Indefinite articles

Well in a previous post we looked at the English definite article ‘the’. In this post I want to go over the English indefinite article a/an.

Quick re-cap: We use ‘the’ to talk about something known to the speaker and the listener.

However, when discussing something(s) unknown we use a/an instead. Why?

Have you seen the cat? (Assumes both parties KNOW which cat)

Could you email me the information? (Both parties have already discussed said information prior to this request)

I got the email, thanks. (This shows both parties’ awareness of email communication)

These are examples of ‘known’ exchanges between speaker/listener or reader/writer.

Whereas the following: There’s a huge spider in the kitchen! A ferocious dog was on the loose in the park. I need a strong coffee. are not discussing something ‘known’ between participants but something ‘unknown’ instead. Imagine swapping the indefinite articles (a) for (the). Read them aloud. Don’t they sound a little odd?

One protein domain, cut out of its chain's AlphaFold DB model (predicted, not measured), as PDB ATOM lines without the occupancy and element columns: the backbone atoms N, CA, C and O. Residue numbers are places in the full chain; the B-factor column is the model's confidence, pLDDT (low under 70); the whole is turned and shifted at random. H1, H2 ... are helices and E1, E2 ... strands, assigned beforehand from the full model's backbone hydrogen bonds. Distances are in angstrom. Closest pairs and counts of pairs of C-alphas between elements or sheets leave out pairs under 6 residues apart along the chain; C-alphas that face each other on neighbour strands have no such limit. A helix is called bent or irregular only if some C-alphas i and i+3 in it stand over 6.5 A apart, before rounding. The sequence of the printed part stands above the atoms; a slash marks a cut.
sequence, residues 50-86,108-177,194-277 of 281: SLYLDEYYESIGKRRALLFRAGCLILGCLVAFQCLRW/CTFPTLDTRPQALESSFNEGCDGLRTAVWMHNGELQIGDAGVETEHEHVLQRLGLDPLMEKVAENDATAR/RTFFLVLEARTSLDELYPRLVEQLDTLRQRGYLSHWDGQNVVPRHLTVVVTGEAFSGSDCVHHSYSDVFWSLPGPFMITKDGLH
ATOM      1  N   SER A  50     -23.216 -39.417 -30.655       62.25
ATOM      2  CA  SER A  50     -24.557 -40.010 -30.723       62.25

Imagine if you got home from walking your dog and began relaying some tale about a crazy dog that you’d seen being a nuisance, terrorising other dogs, without its owner on site, and you began the story with “The crazy dog was…”

The other person, if they did NOT already know about such a troublesome dog, would most likely ask for more information. Why? Because they are clueless about which dog in particular you mean.

So the correct way to start would be with “A crazy dog was…”

One last thing for this post, but not the last on articles, so keep checking in for future posts.

If nouns are countable and singular, we use a/an: there’s a huge spider in the kitchen; I need a strong coffee.

But if nouns are uncountable or if they are plural, we don’t use articles at all: he couldn’t help because he was really scared of spiders. (not – … he was scared of a spiders)

And yep, I shall be putting out posts on countable and uncountable nouns very soon. If you liked this post, please share with others (don’t hog everything for yourselves! LOL)


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